You are to design, implement, and then experiment with a program to simulate the memory management
method and the CPU scheduler. The following figure shows the overall structure of the simulated system.
Arriving jobs Memory management Memory CPU scheduling CPU
1 Memory Management
Memory will be allocated in Memory Units – all of the same size (this sounds like paging, but it isn’t. IBMs
OS/MVT allocates memory in 2K blocks). Each process will need a specific number of memory units, and
a specific amount of CPU burst time.
Each job’s memory must be CONTIGUOUS block (this is where we differ from paging). If a large
enough block is not available, the next job waits (is not loaded) until enough other jobs complete to free up
a large enough contiguous block. You will need to implement three dynamic memory allocation algorithms,
“next-fit” and “worst-fit”, for locating the block of memory to use for loading a new process.
The behavior of all the jobs your simulator will handle is described in the data file. Associated with every
job is a unique process id (pid), the arrival time for the given job, a service time (how long a job has until
completion, i.e. how long the jobs “real work” will take), and an address space size. The simulated memory
has 256 memory units. The pid is between 0 and 69. The address space size is between 5 and 200 memory
units. The service time is between 1 to 100 clock ticks. The data file format is:
pid ArrivalTime ServiceTime AddressSpaceSize
For example, the data file
0 0 10 20
1 5 15 50
describes a simulation that has two jobs. The first has a pid of 0, an arrival time of zero (when the simulation
starts), needs to do 10 clock ticks of work, and needs a memory size of 20 units. The second job has a pid
of 1, arrives at clock tick 5, needs to do 15 clock ticks of work, and needs a memory of 50 units.
2 CPU Scheduler
The simulated system is a based on the simplified MLFQ scheduling algorithm as shown in the example
and quiz in class. The three queues are Q1, Q2, and Q3 with time quantum size as 8, 16, and 32. In this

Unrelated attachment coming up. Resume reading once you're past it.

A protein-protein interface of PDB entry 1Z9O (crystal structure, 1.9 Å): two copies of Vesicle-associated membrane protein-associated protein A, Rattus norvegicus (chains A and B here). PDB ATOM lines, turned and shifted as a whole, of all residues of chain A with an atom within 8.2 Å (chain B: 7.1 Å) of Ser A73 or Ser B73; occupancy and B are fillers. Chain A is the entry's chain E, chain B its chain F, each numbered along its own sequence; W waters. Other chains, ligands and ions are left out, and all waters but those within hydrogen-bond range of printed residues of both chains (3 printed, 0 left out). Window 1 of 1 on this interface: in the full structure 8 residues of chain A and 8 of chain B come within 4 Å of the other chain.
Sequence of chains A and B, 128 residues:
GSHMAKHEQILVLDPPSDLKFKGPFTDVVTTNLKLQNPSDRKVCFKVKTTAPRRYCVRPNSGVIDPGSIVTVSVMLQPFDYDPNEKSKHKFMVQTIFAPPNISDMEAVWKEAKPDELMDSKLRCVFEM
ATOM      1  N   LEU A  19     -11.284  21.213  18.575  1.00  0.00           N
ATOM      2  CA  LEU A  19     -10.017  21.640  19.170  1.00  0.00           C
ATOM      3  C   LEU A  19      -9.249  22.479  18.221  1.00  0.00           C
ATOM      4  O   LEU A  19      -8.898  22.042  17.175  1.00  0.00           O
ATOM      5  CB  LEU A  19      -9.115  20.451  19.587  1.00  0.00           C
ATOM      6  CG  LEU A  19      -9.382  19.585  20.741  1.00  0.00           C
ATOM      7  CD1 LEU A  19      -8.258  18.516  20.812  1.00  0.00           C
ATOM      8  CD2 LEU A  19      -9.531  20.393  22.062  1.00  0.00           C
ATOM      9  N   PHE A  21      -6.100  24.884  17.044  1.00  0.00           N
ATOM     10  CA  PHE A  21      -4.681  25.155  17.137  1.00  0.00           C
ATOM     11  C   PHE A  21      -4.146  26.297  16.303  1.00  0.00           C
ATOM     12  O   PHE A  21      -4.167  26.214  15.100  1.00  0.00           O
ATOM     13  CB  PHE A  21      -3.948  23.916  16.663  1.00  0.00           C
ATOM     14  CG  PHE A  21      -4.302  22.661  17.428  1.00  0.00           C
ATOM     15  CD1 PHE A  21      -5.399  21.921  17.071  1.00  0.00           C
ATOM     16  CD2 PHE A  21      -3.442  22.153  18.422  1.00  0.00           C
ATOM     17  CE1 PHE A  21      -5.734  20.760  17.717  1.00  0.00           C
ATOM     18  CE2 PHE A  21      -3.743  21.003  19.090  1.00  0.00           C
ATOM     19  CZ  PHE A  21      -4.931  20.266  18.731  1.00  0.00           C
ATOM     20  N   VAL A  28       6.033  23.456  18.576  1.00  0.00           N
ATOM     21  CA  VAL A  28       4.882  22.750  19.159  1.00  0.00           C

system, a process has only one CPU burst and no I/O burst. Priority boost is ignored too. The scheduling
procedure follows the policy discussed in class.
3 The Simulated System
The system will have the following behavior. You must have a way to keep time intervals (clock ticks) during
the execution of the system. A simple approach to this problem might be to use a loop and for each iteration,
increment the clock (initially zero). Your main loop will something like the following:
(1) Check if there is a new job arrival. If yes, put it to the waiting list and start memory scheduler.
(2) If a new process loaded, update it to the ready list.
(3) Run the MLFQ scheduler to select a ready process to run for a certain time period, update the ready
list, and so on.
(4) keep track of statistics.
(5) If the job currently running complete, free the allocated memory units, remove it from the ready list,
and start the memory scheduler so that any pending process for memory could have the opportunity to
be admitted; otherwise, choose next job in the ready list, and go on until all processes are done.
For this simulation, jobs will do no “real” work; i.e. your simulation will implement what happens when the
CPU invokes the operating system process scheduler. You can think of this project as a function call inside
the operating system. A function call that updates all job states and sets up the next job to run, so that
when the function call completes, the CPU has next job and can begin to run it.
4 Output Specification
You will display a memory map every time a new job is loaded or finished. Each process will be represented
by a unique character among
a-z, A-Z, 0-9, @, #, $, %, &, *, +, ?
Thus, you have 70 unique one-character process IDs to use. As such, your simulation should process up to
70 job. Along with each memory map, give a percentage of unused memory (hole percent). Hole percent is
the fraction of the empty memory over the overall memory. Your output should look something like this:
Hole percent: 12.89
Hole percent: 16.02
In addition, you need to display the states of all processes whenever context switch happens and when
all processes complete. Your output should look something like this:
The Process States at Time xxxx
Job# |Arrival|Running |Waiting |Completion
pid0 |xxx |xxx |xxx |xxx
pid1 |xxx |xxx |xxx |xxx
... ... ... ... ...
pidN |xxx |xxx |xxx |xxx
When all processes are done, the following information should be print out:
Total simulated time units: xxx
Total number of jobs: xxx
Average hole percent: xx.xx
Average waiting Time: xx.xx
5 Coding and Testing
It’s recommended to use C/C++ for the programming language. It will be fine too if you use any other
languages, but in this case you need to demo it to us.
Your executable file should be named as virtualization. Your simulator should support 2 command
line arguments, one for the choice of algorithm (1: next-fit; 2: worst-fit), and one for input data file name.
So the program will be run as follows:
prompt> virtualization 1 datafile1.txt
You'll hardly find someone that would read all that and then answer you. It is just too much. You need to do some work to narrow your question down one ... or 20 notches. For example, I saw the post and just decided I wouldn't read all that.
So suggestion: Work it out with your professor, at least the start, and if you get into trouble with a specific section, post a question about that specific section and nothing more.